The Politics of Mapmaking

Kitchens on his latest redistricting vote

Two days before an independent commission released sample district maps for the state of Wisconsin, the Wisconsin legislature passed a resolution seeking to preserve the existing districts.

Senate Republicans passed Senate Joint Resolution 63, with the Assembly’s concurrence, on Sept. 28. The resolution outlines guiding principles to make each district of equal population, compact and legally contiguous. Also included is a directive to “retain as much as possible the core of existing districts.” 

Gov. Tony Evers, a Democrat, has said it is unlikely he would approve any maps that maintained current districts. And two days later, the People’s Maps Commission released its nine preliminary maps for public input. The governor had created the nine-member, nonpartisan redistricting commission by executive order in January 2020 to draw fair, impartial maps.

All of Wisconsin’s eight U.S. representatives and 132 state legislators (99 in the Assembly, 33 in the Senate) are elected from political divisions called districts. District maps are redrawn every 10 years following completion of the U.S. census. 

The Door County Board of Supervisors has drawn its new preliminary map, defining the 21 districts on the peninsula, but the redistricting process in the state is by no means completed.

Wisconsin state lawmakers draw the new maps, but the governor has the power to veto them. If he does, the maps go to the courts.

Fifty-five counties have passed resolutions, and 32 counties have passed referendums, to ask for reform. The County of Door is one of those that passed a resolution for fair maps, followed by 73.6% of Door County voters voting for an advisory referendum that would create a nonpartisan procedure to develop district maps.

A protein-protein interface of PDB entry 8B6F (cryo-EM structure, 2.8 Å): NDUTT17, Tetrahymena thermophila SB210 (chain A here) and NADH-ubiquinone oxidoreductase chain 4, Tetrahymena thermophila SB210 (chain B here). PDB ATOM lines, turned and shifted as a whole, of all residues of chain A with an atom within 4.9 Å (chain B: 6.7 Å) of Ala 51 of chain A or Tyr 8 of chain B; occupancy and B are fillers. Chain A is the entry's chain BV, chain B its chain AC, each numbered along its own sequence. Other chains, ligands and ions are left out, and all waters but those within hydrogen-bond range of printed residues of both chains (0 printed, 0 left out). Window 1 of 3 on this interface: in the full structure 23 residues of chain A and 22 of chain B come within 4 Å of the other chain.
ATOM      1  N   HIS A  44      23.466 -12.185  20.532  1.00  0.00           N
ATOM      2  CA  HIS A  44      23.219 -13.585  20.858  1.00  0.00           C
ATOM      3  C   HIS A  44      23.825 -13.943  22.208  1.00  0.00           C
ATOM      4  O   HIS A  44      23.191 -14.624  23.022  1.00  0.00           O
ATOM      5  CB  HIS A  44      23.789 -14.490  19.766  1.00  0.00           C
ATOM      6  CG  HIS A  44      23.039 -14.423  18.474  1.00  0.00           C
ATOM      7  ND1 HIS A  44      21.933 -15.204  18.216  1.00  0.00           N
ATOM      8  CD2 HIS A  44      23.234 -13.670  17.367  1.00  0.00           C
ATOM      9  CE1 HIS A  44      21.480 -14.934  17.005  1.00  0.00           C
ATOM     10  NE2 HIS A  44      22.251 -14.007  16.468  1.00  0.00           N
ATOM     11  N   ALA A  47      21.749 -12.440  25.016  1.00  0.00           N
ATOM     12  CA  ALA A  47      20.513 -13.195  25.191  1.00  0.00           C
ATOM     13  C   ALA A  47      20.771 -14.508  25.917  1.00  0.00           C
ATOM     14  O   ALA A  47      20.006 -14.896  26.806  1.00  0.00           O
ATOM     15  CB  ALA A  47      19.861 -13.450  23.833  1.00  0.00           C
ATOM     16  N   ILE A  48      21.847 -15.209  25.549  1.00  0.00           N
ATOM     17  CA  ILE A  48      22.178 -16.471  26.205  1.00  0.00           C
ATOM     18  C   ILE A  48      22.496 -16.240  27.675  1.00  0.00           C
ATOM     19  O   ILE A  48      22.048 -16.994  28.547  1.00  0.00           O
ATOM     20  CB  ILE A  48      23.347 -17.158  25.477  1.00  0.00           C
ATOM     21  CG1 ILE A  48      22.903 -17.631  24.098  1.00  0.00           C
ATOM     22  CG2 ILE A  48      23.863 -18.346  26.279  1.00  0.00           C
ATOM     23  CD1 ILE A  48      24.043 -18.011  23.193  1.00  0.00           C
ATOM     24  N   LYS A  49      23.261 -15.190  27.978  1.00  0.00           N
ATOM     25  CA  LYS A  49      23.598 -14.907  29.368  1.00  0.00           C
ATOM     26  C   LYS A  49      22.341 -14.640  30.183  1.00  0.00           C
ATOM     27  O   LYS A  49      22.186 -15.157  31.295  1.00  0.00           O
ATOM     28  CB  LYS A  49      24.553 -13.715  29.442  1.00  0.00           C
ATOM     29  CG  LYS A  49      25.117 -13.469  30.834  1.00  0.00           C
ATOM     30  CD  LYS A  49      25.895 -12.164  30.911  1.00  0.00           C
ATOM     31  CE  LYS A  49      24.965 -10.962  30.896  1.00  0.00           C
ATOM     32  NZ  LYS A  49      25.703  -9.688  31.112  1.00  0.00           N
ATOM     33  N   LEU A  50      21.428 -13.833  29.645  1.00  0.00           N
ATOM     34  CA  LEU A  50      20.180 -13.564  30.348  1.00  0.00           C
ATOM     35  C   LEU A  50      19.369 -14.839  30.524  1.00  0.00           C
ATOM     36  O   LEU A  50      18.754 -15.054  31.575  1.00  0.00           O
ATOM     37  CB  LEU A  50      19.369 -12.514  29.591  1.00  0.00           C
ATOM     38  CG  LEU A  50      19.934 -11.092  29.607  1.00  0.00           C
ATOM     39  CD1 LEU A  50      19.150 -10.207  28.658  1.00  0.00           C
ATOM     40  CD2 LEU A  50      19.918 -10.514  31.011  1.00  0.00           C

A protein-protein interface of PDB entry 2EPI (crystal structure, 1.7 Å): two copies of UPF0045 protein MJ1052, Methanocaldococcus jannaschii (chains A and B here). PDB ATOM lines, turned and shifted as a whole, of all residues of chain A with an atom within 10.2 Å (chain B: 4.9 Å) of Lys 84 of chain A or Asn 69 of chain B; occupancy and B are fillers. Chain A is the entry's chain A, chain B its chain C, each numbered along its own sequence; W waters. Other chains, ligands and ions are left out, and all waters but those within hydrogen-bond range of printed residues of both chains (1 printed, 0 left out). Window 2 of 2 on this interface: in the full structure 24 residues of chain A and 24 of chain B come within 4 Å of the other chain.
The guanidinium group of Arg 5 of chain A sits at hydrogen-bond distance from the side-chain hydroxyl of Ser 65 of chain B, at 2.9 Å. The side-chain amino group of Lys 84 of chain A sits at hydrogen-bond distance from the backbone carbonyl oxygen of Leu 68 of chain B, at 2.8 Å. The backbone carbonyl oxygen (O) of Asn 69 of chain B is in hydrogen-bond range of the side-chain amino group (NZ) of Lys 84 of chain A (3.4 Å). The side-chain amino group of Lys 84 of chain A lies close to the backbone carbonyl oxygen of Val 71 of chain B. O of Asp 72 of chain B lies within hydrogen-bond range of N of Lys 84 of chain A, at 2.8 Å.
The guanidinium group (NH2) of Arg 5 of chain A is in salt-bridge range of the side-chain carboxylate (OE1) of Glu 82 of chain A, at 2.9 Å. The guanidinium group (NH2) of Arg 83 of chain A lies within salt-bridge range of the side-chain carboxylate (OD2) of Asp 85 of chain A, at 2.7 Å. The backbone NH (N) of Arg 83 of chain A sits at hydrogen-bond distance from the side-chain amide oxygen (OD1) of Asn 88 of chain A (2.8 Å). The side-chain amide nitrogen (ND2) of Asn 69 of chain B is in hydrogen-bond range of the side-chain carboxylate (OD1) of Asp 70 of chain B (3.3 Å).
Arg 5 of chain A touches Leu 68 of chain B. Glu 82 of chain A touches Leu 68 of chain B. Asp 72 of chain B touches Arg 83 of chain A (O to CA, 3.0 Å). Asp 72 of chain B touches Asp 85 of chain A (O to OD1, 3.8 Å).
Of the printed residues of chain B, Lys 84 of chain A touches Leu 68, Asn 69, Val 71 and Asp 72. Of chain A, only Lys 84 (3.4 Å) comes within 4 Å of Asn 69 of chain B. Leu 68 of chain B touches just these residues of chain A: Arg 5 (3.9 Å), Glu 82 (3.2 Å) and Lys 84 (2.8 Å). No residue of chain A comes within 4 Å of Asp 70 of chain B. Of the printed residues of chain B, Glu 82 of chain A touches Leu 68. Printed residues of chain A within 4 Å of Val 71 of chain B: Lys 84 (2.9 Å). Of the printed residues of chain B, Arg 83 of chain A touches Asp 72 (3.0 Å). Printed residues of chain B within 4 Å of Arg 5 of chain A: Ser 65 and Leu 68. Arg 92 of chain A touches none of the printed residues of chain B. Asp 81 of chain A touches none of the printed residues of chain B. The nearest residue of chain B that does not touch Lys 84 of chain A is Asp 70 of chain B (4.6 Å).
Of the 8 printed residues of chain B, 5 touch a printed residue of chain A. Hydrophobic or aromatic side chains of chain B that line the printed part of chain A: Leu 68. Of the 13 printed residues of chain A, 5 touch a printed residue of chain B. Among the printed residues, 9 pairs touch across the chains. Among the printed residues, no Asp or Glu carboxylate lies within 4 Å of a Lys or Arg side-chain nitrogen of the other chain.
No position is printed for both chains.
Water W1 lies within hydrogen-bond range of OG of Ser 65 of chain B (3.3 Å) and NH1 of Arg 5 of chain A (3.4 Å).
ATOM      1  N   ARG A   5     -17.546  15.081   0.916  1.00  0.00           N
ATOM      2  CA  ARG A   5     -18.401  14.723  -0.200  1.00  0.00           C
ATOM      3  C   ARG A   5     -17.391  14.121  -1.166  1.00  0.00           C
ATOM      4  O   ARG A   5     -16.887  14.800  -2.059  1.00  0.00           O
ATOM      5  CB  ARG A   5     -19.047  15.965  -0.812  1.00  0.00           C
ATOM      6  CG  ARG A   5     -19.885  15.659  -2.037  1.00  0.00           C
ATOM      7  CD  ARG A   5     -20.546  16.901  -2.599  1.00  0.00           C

Rep. Joel Kitchens (R-Sturgeon Bay)

The Wisconsin Assembly and Senate voted along party lines for Resolution 63, including Rep. Joel Kitchens (R-Sturgeon Bay), yet Kitchens and four other GOP representatives had signed on to bills earlier this year that sought to reform the redistricting process by giving the task to a nonpartisan commission rather than politicians.

Asked to explain his votes, Kitchens said last week that he signed on to the bill that would have reformed redistricting because people have lost faith in the mapmaking process.

“People in both parties have lost faith,” Kitchens said. “I want people to have faith that they’re being represented fairly, and I think that’s eroded. The reason I’ve supported that is to try and restore that faith.”

The reason he supported the resolution to keep the existing districts is because he doesn’t believe the current maps are all that unfair.

“I truly do not believe the maps are as bad as the opponents make them out to be,” Kitchens said. 

He said he believes the guiding principles in the resolution – equal representation, compactness and contiguity – would achieve fair maps. Kitchens said too much emphasis is placed instead on whether Democrats or Republicans are getting enough seats in proportion to the vote outcomes. 

During the 2008 Assembly election under the previous decade’s maps, 42% and 56% of Wisconsinites voted for Republicans and Democrats, respectively, with 46 seats given to Republicans and 52 seats to Democrats.

Following the 2010 census, when Republicans controlled the legislature and governor’s office and drew the new maps, the outcome of the 2018 Assembly election was 45% and 53% for Republicans and Democrats, respectively, with 63 seats going to Republicans and 36 seats to Democrats.

Kitchens said if mapmaking authority were removed from the legislature, it could restore voters’ faith in the process, “if you could do it right.” The problem is getting it right when some believe there’s no such thing as an impartial board of people.

“That’s what scares a lot of people,” he said. “You put them in place, and they have their biases, too.”

Other states have appointed commissions or used a hybrid system with the state legislature and a commission working together to create the maps. 

“We should send these maps out to Australia and have them draw them,” Kitchens said.